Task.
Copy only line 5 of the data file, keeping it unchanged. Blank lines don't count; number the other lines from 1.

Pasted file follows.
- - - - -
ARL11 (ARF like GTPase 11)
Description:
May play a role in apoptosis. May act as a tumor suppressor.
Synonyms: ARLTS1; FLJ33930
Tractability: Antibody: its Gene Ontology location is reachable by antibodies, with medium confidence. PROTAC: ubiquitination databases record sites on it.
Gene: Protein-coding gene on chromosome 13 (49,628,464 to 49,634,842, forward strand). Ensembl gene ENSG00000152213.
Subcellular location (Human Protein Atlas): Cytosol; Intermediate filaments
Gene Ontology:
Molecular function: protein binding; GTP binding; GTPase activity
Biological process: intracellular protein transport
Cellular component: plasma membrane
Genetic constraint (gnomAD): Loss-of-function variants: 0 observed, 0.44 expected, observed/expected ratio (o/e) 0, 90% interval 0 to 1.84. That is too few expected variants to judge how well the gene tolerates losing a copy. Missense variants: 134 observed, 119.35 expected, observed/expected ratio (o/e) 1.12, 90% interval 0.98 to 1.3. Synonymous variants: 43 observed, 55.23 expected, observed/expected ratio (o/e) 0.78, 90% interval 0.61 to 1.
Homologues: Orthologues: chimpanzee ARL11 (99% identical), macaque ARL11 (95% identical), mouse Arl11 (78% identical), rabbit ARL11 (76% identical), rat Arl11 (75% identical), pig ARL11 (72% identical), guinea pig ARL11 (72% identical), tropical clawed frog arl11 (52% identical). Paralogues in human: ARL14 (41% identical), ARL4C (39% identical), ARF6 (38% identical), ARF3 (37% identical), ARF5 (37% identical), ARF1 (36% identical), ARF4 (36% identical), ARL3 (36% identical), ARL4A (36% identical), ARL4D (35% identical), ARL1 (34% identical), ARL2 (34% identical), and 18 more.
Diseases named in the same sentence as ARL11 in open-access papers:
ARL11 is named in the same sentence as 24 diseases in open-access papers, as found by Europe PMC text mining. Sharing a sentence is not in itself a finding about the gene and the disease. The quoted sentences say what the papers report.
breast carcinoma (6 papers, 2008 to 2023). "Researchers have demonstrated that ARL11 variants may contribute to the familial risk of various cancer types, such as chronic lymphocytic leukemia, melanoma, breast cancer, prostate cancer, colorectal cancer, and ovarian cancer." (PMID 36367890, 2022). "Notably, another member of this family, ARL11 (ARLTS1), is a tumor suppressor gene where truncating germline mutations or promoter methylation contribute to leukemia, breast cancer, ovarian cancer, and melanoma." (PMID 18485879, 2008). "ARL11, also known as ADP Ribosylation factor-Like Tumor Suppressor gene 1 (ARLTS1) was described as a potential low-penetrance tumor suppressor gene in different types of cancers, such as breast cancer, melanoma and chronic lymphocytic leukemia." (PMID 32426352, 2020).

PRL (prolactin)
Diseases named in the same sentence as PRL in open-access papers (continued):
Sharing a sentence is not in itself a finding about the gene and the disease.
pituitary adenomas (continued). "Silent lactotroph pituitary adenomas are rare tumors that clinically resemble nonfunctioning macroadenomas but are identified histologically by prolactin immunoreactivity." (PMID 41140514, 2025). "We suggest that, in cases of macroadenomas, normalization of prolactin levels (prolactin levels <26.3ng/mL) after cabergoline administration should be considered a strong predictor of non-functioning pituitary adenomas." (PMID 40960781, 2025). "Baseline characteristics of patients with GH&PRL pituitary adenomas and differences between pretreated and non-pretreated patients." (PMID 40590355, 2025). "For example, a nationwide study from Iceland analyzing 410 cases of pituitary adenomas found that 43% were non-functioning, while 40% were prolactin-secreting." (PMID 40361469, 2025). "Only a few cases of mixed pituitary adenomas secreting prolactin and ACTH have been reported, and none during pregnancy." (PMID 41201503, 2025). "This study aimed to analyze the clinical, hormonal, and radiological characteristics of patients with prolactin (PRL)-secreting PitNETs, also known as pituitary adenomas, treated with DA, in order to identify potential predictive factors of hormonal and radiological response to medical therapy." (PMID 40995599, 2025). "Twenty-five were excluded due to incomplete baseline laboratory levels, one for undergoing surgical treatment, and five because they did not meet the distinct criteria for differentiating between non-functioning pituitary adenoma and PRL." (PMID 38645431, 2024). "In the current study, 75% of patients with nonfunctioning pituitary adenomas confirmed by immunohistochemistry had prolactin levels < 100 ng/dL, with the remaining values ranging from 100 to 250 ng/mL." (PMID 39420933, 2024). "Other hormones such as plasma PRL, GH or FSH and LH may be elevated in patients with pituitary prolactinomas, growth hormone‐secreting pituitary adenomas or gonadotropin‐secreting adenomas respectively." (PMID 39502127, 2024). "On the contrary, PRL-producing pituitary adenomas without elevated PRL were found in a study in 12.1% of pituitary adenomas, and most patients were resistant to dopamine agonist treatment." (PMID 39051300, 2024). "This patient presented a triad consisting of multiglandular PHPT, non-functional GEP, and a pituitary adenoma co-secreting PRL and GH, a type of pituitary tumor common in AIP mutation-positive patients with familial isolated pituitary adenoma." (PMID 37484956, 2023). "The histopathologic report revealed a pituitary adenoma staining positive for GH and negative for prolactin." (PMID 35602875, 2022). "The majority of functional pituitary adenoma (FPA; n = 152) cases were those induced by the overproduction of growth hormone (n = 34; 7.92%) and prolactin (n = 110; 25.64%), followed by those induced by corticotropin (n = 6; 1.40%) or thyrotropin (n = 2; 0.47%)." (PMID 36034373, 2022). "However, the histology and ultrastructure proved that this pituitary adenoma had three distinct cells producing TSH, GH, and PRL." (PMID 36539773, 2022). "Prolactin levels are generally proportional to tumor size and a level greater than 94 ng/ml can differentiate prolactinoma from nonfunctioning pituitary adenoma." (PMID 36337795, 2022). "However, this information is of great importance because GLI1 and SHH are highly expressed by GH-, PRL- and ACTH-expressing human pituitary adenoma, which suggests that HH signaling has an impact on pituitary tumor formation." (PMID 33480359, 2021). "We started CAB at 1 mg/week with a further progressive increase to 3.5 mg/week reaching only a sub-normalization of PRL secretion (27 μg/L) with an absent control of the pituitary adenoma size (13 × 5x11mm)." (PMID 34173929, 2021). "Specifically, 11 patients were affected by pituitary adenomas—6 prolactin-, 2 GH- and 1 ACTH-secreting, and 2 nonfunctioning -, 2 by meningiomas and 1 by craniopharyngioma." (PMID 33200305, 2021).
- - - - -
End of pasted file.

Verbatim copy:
Tractability: Antibody: its Gene Ontology location is reachable by antibodies, with medium confidence. PROTAC: ubiquitination databases record sites on it.